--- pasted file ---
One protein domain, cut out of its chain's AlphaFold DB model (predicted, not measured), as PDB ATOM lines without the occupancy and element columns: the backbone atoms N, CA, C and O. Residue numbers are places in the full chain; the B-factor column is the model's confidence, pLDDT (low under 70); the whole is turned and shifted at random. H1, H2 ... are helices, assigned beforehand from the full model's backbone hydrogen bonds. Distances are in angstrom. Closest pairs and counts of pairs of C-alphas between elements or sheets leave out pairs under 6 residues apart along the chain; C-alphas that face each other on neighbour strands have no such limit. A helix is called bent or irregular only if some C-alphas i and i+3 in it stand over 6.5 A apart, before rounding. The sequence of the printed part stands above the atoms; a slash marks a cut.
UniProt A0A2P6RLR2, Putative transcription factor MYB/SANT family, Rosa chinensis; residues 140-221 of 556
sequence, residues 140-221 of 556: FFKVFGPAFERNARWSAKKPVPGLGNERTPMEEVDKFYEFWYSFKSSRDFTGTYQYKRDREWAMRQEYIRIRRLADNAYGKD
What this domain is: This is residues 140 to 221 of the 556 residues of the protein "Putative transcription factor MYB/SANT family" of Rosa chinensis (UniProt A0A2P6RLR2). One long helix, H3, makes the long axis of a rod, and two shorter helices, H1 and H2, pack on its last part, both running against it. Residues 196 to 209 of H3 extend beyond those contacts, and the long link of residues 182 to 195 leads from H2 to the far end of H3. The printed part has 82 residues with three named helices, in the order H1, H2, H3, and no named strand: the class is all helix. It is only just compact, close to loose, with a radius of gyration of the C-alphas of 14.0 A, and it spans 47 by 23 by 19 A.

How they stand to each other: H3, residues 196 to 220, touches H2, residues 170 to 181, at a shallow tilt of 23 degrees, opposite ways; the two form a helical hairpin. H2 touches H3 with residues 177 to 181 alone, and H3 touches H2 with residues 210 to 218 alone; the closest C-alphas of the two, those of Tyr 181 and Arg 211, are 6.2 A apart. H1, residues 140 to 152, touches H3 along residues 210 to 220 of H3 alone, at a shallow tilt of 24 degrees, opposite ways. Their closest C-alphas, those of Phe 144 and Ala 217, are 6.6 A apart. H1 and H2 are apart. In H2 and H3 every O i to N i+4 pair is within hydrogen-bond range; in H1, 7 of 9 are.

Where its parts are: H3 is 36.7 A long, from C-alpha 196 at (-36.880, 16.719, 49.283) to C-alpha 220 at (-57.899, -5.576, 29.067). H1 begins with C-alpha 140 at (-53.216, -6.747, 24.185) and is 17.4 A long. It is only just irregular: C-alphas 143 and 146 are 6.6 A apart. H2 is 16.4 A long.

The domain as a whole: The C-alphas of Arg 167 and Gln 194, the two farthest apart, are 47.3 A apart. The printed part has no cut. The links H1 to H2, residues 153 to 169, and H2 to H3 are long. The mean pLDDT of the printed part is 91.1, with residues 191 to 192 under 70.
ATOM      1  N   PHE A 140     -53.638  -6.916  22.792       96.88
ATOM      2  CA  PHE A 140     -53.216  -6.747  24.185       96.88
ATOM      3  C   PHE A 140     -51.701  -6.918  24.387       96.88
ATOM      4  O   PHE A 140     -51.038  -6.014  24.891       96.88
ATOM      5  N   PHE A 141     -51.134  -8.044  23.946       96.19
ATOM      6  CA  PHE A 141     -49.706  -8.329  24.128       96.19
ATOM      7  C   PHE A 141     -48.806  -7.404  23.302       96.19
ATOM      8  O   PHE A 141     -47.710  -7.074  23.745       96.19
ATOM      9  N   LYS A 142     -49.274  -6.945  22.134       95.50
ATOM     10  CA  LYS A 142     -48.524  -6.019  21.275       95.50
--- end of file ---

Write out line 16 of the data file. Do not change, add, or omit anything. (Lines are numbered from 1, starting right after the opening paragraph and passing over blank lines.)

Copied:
ATOM     10  CA  LYS A 142     -48.524  -6.019  21.275       95.50